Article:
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1 - The Corporation Sole

Published online by Cambridge University Press:  05 June 2012

David Runciman
Affiliation:
University of Cambridge
Magnus Ryan
Affiliation:
University of London
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Summary

Persons are either natural or artificial. The only natural persons are men. The only artificial persons are corporations. Corporations are either aggregate or sole.

This, I take it, would be an orthodox beginning for a chapter on the English Law of Persons, and such it would have been at any time since the days of Sir Edward Coke. It makes use, however, of one very odd term which seems to approach self-contradiction, namely, the term ‘corporation sole’, and the question may be raised, and indeed has been raised, whether our corporation sole is a person, and whether we do well in endeavouring to co-ordinate it with the corporation aggregate and the individual man. A courageous paragraph in Sir William Markby's Elements of Law begins with the words, ‘There is a curious thing which we meet with in English law called a corporation sole’, and Sir William then maintains that we have no better reason for giving this name to a rector or to the king than we have for giving it to an executor. Some little debating of this question will do no harm, and may perhaps do some good, for it is in some sort prejudicial to other and more important questions.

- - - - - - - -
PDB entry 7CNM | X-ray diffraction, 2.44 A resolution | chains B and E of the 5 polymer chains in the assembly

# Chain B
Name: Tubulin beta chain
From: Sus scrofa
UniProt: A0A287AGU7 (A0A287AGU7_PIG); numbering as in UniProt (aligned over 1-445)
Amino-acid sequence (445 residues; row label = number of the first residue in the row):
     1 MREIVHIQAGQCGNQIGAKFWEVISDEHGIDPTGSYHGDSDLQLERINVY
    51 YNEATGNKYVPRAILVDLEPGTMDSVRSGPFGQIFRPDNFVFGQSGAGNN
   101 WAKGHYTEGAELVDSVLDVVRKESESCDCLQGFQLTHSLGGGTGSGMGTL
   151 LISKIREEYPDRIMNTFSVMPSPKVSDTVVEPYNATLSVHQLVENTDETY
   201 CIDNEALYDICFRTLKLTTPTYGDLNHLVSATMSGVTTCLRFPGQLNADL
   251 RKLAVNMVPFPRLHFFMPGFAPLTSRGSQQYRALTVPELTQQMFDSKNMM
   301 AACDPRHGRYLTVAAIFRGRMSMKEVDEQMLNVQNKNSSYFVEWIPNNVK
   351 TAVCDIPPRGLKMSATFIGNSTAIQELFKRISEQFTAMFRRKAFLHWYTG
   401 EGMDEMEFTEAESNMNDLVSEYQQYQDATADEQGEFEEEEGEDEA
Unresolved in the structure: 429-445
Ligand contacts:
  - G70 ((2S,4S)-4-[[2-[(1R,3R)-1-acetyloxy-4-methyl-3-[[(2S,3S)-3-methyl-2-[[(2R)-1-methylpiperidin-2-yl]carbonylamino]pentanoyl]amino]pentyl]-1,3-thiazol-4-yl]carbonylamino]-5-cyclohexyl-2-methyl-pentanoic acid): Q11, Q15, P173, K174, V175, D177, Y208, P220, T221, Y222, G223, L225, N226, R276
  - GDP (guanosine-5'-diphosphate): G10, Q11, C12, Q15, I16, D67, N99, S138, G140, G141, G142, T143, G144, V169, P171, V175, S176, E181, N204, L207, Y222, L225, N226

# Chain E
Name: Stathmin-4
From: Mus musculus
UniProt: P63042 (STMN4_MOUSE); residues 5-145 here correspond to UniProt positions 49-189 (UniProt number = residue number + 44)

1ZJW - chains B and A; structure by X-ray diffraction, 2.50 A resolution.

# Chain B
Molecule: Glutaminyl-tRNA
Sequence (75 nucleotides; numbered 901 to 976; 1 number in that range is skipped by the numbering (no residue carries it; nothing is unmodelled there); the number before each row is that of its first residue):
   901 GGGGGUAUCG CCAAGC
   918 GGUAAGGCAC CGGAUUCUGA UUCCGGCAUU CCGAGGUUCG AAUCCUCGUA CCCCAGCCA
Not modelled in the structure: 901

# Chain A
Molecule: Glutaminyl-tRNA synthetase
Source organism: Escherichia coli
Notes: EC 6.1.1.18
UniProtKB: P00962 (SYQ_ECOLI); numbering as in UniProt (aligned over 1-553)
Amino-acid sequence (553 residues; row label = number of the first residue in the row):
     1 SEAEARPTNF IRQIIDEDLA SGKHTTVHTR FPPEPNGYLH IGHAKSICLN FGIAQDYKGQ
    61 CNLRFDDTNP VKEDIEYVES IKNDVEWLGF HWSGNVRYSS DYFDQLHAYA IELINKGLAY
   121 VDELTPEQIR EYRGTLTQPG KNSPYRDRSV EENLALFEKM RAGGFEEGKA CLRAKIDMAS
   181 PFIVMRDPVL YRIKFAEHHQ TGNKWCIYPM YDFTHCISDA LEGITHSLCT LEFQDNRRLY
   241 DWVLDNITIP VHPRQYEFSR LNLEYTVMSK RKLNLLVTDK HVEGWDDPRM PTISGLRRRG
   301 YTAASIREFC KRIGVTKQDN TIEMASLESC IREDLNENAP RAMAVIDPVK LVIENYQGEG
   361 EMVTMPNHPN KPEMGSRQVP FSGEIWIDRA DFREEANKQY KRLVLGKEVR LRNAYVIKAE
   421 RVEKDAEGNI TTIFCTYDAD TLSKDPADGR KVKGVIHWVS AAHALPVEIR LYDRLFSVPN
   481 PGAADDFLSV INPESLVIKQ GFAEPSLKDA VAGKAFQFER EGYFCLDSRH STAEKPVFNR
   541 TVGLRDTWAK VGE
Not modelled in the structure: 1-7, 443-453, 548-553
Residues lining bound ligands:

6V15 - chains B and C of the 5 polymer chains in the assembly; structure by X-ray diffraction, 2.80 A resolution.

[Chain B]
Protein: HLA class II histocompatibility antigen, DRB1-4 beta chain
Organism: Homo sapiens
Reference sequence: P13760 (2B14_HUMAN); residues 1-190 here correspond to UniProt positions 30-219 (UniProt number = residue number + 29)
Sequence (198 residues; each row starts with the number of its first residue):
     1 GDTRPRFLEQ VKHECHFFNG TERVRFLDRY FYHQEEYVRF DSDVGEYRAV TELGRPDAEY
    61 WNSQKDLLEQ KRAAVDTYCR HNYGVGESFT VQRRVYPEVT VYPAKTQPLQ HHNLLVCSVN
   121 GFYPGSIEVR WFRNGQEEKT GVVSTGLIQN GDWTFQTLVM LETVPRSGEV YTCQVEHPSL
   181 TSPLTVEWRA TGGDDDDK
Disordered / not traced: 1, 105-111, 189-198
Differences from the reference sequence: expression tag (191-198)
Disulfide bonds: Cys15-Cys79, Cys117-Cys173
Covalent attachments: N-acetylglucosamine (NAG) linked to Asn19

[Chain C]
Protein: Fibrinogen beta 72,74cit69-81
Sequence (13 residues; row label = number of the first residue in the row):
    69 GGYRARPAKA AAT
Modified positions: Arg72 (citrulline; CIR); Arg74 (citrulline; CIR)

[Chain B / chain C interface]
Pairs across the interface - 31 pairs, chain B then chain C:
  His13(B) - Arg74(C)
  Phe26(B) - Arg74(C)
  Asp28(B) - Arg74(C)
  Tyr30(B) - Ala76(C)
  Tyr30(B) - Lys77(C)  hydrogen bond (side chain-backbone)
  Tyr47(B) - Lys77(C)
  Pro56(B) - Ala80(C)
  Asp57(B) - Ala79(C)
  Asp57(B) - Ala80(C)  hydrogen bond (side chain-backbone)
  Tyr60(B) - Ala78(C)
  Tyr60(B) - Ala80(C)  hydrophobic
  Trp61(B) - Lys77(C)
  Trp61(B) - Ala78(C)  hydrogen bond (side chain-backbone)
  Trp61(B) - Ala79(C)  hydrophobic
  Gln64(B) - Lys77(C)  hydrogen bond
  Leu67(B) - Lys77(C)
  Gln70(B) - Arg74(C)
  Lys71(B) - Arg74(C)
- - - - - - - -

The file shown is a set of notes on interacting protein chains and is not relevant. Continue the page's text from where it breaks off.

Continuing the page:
A better statement of what we may regard as the theory of corporations that is prevalent in England could hardly be found than that which occurs in Sir Frederick Pollock's book on Contract.

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Publisher: Cambridge University Press
Print publication year: 2003

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